On April 30 a beautiful angel was born and her parents named her Mitrice. 

Please remember Mitrice Richardson.

We continue to fight for justice, and while there are still no answers we trust that some day those who are responsible for her death will be exposed.




The Washington Post Fact Checker recently reported that President Trump surpassed 10,000 false statements since taking office. European odds maker releases odds on the total number of false statements President Trump will make on or before Nov. 3, 2020.

Current Odds:

Total number of false statements (as per Washington Post Fact Checker) made by Donald Trump on or before Nov. 3 2020:

Over 22,500 -115

Under 22,500 -115

“It’s a high number, as it took 828 days for President Trump to get to 10,111 false statements,” said Bookmaker Political Odds Maker Rick Malone. “However, there has been a surge in false statements in the recent months.”

According to the Washington Post, Trump has gone from an average of eight false statements a day in his first 100 days to 23 falsehoods a day in the last seven months. “There is an obvious correlation to the number of speeches and interviews given to the total number of false statements. The more he talks the higher the total goes,” Malone said. “Between the upcoming political rallies and debates, there should be ample opportunity for the president to surpass 22,500 total false statements.”





A majority of Americans support universal health care, sensible gun control, net neutrality and a host of other positions that continually fail to be enacted into law. These proposals are labeled controversial and even extreme, despite wide acceptance.

We are told our nation is “deeply divided.” Yet, it isn’t our citizenry but our government that is fissured. We suffer from a democracy deficit, the will of the majority constantly stymied. 

Many observers correctly identify voting manipulations, such as gerrymandering and arbitrary purging of voter rolls, as factors in the deficit. Overbearing corporate influence is rightly cited as well. But the barriers to democracy inherent in the Constitution itself are seldom noticed.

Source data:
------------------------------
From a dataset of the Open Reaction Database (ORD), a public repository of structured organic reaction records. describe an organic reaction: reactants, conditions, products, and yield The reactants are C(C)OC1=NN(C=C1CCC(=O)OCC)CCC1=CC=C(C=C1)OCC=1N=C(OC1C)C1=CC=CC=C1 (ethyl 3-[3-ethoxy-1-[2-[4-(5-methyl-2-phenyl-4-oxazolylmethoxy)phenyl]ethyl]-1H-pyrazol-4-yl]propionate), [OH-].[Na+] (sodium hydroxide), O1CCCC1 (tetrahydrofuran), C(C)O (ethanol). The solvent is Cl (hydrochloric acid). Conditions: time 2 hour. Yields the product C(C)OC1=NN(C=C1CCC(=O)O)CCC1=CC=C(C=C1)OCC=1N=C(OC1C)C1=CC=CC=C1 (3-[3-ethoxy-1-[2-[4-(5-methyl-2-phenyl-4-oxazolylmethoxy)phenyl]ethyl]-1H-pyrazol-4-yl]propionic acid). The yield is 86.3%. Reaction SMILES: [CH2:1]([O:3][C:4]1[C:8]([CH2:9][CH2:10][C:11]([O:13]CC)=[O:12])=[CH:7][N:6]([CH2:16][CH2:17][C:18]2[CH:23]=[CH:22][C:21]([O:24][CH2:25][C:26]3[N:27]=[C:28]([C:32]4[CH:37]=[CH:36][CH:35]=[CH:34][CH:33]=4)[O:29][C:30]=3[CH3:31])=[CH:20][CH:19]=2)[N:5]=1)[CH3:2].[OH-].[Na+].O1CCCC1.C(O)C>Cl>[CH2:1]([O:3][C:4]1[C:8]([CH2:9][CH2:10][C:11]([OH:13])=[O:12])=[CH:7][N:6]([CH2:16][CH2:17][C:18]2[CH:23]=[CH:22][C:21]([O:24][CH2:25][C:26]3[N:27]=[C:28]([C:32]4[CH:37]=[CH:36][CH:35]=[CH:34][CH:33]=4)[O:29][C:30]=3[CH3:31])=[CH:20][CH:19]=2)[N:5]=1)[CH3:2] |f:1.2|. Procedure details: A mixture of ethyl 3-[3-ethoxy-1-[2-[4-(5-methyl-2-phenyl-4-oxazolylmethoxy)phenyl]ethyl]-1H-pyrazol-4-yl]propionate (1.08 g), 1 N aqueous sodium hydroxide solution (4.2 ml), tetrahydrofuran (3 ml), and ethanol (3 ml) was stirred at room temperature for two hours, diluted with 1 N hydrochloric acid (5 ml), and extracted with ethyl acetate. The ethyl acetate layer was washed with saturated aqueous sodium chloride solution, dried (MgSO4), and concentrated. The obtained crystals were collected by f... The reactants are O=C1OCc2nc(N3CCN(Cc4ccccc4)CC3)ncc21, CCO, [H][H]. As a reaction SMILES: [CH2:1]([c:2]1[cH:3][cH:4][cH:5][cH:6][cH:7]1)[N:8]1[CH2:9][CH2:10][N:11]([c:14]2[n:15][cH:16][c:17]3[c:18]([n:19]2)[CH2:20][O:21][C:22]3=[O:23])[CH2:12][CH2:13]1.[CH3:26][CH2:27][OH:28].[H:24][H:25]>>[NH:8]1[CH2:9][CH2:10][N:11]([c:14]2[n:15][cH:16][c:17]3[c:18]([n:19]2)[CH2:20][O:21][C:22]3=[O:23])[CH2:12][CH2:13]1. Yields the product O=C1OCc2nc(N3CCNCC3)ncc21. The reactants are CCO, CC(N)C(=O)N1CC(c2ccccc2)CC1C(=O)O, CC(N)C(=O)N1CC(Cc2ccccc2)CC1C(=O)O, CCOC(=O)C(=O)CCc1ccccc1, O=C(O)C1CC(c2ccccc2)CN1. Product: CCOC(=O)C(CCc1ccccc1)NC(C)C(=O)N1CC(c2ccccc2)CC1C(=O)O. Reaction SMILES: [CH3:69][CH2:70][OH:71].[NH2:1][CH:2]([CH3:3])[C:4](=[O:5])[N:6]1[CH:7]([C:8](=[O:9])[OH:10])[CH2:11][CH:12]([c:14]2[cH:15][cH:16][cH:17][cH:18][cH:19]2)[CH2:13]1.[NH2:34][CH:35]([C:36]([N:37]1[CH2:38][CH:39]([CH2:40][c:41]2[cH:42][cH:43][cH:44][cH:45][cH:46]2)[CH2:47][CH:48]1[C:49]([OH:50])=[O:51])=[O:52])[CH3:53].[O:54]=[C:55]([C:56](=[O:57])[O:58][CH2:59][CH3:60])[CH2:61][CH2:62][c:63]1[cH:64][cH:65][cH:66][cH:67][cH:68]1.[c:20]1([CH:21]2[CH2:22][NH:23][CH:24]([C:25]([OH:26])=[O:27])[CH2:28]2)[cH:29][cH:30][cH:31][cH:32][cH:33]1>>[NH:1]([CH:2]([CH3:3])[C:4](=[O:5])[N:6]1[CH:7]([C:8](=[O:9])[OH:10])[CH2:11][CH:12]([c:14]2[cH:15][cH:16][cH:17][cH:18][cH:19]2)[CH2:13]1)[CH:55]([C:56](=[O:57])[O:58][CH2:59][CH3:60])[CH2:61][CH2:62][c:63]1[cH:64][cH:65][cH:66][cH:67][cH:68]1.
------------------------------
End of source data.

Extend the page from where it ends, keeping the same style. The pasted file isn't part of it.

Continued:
When the Constitutional Convention sat in 1786-1787, little democracy existed anywhere. Heredity rulers sat on the thrones of Europe, and in America, where power was more widely shared, only propertied white males could vote. Aversion to majority rule was common among the convention’s representatives. Many equated democracy with mob rule.

Their mission was to replace the weak Articles of Confederation with a stronger federal union capable of a united defense and coherent foreign policy. The plan needed acceptance by all 13 “sovereign” states. 

Not an easy task. The states would need to give up some power, and no one ever wants to do that. In particular the South feared the more populated North would dominate and that it would threaten the South’s “peculiar institution,” i.e. slavery. 

Democracy was not on the table. 

Through heroic and often bloody struggle over the years, ordinary people achieved a greater share of power. Nevertheless, even today, there remain the ghosts of 1787, artifacts of another time impeding the public will. 

In our Legislature, for example, the powerful upper house, the Senate, consists of two members for each state, regardless of population. Thus, the Dakotas, each with less than a million citizens have together twice the voting power of California with almost 40 million! Fair?

It would be mathematically feasible and certainly more democratic to multiply each senator’s vote by a population factor. But would those who now hold disproportionate power accede to this kind of change? People seldom cede power unless forced.

Another artifact of 1787 is the Electoral College. When Hillary Clinton’s 3 million-vote plurality over her opponent did not give her the presidency, many foreigners were baffled. Most understood the result reflected our Electoral College anomaly, but what they couldn’t understand was why a purported Democracy continued to honor this creaky avoidance of popular government. 

The answer was simple. Those who have an advantage under a system use their advantage to keep it, fair or not. 

While perhaps most Americans revere our Constitution, what we most cherish are the changes we have made to it, beginning with the first 10 amendments, the Bill of Rights. Later amendments further enlarged the power of the common people and the inclusiveness of the electorate.

Recognizing unfairness and making changes is as much within our traditions as stubbornly defending unfair privilege because it bears the patina of age. One 2020 presidential candidate has called for the elimination of the Electoral College. This would be a reasonable place to start. 

Our country has inspired many nations toward democracy since our beginnings. How ironic that today we ourselves fall so far from the ideal of government by the consent of the governed.